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Amazon to collect Vermont sales tax, February 2017

  • Jan 24, 2017 | Gail Cole

 Consumers in all parts of Vermont will soon pay tax when shopping on Amazon.

Ecommerce giant Amazon.com has announced that it will voluntarily collect and remit Vermont sales and use tax as of February 1, 2017.

Amazon doesn’t have a physical presence in Vermont, and so it isn’t required to collect tax on its Vermont sales. Precedent holds that a state cannot impose a tax collection obligation on any company lacking substantial nexus, traditionally defined as a substantial physical presence, in the state (Quill Corp. v. North Dakota, Supreme Court of the United States, 1992). Nor does the internet retailer have Vermont affiliates: The company severed its ties to Vermont affiliates on January 6, 2015, in response to the state’s click-through nexus law.

Click-through nexus

Vermont has taken an interesting approach to establishing click-through nexus. Under the law enacted in 2011, a remote vendor is “presumed to have Vermont nexus for purposes of collecting sales tax if it has agreements with residents to refer customers that led to sales in excess of $10,000 in the previous year.” However, the law would not take effect until the attorney general established that at least 15 other states had enacted similar provisions. When Amazon severed ties with Vermont affiliates in early 2015, it did so proactively.

In October 2015, the A.G. determined that the click-through nexus law was effective as of October 13, 2015. A statement subsequently issued by the Vermont Department of Taxes explained, “More online retailers will be required to collect and remit Vermont sales tax on December 1, 2015.”

Use tax notification

The precedent established by Quill Corp. v. North Dakota makes it difficult for states to actually enforce click-through nexus policies. Therefore, several states have instituted use tax notification requirements, whereby noncollecting out-of-state companies must inform customers of their obligation to remit use tax on taxable purchases if sales tax wasn’t collected at the point of sale. For Vermont customers who have purchased at least $500 from a vendor in a calendar year, the noncollecting vendor must also provide a list of the total amount of their purchases in the previous calendar year. Out-of-state sellers that don’t provide this notification may be subject to a penalty of $10 “for each such failure.”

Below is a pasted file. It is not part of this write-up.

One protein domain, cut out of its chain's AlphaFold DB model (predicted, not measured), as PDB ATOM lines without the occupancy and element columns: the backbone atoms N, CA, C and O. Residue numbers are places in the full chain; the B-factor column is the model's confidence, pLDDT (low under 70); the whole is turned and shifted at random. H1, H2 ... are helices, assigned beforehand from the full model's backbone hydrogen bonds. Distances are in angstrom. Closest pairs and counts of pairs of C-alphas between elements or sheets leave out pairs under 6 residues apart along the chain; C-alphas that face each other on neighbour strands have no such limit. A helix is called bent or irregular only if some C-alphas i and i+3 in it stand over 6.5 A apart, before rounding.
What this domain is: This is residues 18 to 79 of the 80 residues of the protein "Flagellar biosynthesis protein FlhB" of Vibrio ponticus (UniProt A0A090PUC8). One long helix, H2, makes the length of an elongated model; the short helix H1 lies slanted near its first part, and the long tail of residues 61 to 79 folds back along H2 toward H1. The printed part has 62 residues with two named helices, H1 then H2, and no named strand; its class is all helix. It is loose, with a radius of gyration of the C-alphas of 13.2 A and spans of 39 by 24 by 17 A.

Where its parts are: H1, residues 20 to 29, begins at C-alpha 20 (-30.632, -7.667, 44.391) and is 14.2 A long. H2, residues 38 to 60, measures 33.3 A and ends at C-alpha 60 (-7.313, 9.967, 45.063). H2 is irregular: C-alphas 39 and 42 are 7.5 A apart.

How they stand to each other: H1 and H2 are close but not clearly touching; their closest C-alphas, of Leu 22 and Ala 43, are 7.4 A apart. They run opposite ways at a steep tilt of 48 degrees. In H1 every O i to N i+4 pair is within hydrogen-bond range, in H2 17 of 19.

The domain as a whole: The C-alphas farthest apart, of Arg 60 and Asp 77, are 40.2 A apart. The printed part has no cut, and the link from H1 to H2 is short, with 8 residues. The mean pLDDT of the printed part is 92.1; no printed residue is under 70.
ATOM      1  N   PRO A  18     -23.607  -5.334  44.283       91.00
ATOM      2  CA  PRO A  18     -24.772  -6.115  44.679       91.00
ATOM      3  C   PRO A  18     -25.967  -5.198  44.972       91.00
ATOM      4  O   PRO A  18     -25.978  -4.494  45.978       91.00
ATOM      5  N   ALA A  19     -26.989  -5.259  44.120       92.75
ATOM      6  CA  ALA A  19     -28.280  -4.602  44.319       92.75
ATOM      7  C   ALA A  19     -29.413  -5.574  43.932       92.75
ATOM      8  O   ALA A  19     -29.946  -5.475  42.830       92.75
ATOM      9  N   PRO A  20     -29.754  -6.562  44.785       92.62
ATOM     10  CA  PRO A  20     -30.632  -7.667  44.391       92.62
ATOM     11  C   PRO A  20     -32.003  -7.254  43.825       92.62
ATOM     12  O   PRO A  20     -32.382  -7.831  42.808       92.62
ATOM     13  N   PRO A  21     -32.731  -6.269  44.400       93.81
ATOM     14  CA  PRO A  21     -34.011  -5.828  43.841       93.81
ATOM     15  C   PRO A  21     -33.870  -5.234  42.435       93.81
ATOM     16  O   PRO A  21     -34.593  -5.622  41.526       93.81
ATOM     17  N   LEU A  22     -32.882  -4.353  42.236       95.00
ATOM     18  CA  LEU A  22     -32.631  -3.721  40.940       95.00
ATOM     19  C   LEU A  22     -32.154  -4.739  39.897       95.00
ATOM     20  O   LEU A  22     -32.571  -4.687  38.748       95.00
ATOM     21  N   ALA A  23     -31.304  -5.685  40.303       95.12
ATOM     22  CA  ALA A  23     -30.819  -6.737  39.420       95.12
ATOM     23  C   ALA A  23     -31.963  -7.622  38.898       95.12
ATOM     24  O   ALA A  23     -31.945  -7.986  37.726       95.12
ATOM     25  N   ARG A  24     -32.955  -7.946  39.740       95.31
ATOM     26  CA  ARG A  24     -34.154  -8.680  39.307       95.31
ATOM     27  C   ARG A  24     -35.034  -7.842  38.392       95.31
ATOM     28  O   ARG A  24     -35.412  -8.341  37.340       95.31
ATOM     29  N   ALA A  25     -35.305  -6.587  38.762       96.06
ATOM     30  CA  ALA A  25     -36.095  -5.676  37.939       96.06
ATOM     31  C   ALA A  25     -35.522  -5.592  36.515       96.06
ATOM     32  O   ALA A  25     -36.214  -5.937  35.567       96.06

Vermont’s use tax notification requirement is scheduled to take effect on July 1, 2017. So why has Amazon decided to collect and remit Vermont tax now?

The company is keeping mum on its motivations, but its actions in Vermont are aligned with its actions in other states. As of January 1, 2017, Amazon is voluntarily collecting tax in Iowa, Louisiana, Nebraska, and Utah. It will collect South Dakota and Rhode Island sales and use tax beginning February 1, 2017, and Wyoming tax as of March 1. The way things are going, it could be collecting tax in yet another state by the time this post goes live.

It’s kind of fun to speculate: Is Amazon planning to open fulfillment centers, offices, and/or warehouses in all these states? Is it interested in starting Amazon Now programs in the states’ biggest cities (Burlington, population approximately 43,000, this means you)? Is it planning for the day that it will have large, floating fulfillment centers flying over the country? Is it simply being a good corporate citizen by giving these states some of the remote sales tax revenue they so crave?

Unless and until Amazon reveals its intentions, we just won’t know. But we do know that since the ball dropped, Amazon has started collecting or announced its intention to collect and remit tax in eight states.

What does Vermont stand to gain from this? Economists predict that the new use tax notification law will bring in approximately $382.1 million in 2017 and $396 million in 2018.

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Sales tax rates, rules, and regulations change frequently. Although we hope you'll find this information helpful, this blog is for informational purposes only and does not provide legal or tax advice.
Gail Cole
Avalara Author
Gail Cole
Gail Cole
Avalara Author Gail Cole
Gail began researching and writing about sales tax in 2012 and has been fascinated with it ever since. She has a penchant for uncovering unusual tax facts, and endeavors to make complex sales tax laws more digestible for both experts and laypeople.